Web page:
Basirat Oyalowo But apart from the cooperative societies and all that, we also have the residents of our various neighbourhoods, communities within the city that are actively also filling the gaps in basic infrastructure and facility provision for themselves. Talking about advocacy or agitating for connection to electricity, trying to manage flooding, trying to provide security both during the nighttime and daytime. You know, some of these are quite organised as well as community development associations or residents’ associations or landlord associations. So within all these shades, the idea is just for communities to be able to manage, you know, like housing is provided or housing has been there for long, but we need to manage what is existing. So we have these groups as well. However, they work within their own limited resources, they contribute and all of that. So there is ample space for interventions that we help them to scale up to maybe community resilience actions and also neighbourhood improvement that goes beyond just the housing to the entire neighbourhood and trying to also ensure that residences within that enclave are also brought to a decent standard. So if one is to look at the activities of these existing residents and groups, there’s also a lot of opportunities for in-situ upgrading that prevents evictions. Yeah, so that is also very interesting and insightful to see how these groups organise and support one another to address the problems that comes with living in such a dense city as Lagos.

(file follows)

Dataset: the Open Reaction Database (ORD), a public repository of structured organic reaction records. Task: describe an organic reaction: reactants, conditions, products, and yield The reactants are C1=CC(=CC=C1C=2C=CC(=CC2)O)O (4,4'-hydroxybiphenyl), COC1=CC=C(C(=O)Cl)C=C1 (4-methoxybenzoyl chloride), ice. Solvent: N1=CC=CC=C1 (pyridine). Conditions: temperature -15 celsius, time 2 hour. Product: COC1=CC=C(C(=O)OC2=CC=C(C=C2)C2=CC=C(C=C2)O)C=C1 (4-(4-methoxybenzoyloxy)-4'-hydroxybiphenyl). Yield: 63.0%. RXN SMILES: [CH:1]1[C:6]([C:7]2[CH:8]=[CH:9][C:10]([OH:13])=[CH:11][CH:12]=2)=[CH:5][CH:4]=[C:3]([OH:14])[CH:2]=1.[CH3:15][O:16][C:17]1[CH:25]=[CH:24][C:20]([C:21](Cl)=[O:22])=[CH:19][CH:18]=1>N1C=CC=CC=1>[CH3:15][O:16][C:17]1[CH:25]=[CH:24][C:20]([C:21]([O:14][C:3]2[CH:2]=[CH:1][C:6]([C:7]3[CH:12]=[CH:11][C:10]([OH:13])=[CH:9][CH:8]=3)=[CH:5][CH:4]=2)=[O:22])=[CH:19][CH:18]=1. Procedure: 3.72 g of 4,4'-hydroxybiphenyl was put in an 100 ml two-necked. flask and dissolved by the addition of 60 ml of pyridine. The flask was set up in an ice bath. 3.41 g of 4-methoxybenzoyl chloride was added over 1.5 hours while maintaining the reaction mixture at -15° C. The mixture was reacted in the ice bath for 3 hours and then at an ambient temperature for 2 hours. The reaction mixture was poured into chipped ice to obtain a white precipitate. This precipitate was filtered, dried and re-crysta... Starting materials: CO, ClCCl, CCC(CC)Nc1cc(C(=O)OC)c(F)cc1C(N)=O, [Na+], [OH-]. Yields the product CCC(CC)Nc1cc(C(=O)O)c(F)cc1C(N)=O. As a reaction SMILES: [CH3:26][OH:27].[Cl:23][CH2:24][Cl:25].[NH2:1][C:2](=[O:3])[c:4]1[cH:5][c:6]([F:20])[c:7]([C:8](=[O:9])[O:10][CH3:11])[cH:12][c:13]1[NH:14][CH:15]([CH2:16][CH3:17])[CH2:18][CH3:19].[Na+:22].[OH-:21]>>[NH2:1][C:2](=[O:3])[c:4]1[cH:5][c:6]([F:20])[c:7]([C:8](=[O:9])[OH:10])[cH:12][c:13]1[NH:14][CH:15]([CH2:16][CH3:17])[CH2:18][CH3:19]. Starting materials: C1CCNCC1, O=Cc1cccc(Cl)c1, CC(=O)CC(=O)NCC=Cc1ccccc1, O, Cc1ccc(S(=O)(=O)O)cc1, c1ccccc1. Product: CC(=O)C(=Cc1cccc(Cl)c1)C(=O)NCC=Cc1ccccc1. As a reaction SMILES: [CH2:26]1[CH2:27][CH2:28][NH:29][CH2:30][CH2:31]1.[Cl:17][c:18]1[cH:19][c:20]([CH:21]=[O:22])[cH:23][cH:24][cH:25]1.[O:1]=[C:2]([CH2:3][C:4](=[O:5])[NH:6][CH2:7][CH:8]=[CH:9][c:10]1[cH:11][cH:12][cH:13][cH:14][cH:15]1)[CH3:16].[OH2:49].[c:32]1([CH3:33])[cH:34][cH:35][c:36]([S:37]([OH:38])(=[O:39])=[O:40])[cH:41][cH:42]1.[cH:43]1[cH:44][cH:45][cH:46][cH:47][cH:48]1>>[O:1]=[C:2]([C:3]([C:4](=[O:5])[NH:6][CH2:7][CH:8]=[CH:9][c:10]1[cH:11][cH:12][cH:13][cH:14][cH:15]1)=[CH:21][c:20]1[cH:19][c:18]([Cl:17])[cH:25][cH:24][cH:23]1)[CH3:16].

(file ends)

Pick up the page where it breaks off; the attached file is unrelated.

Miriam Maina Yeah, and I think coming back to your transdisciplinary lens, you almost get a sense of that similar transdisciplinarity in how communities and neighbourhoods solve their problems and organise their surroundings. So even when you’re beginning now to think of the future form and the future safeguarding of this housing stock that the communities have put together, it wouldn’t be like, “oh, let’s just find a climate solution, or let’s just find an economic solution, let’s find a housing upgrading…” It has to be an integrated or a full holistic urban solution. Because that’s how we think, that’s how we solve problems. So if we can find a way to plan in a way that incorporates all these things and I really like some of the community-led or community action planning that’s coming out from your from your research, because it seems to be pointing in that direction. Yeah, so just quickly, in terms of… maybe we can pivot to some of the future directions, the housing research in your team is coming up with, like what are some of the linkages you’re finding coming up from your domain work, from your Lagos connections but also across the other cities.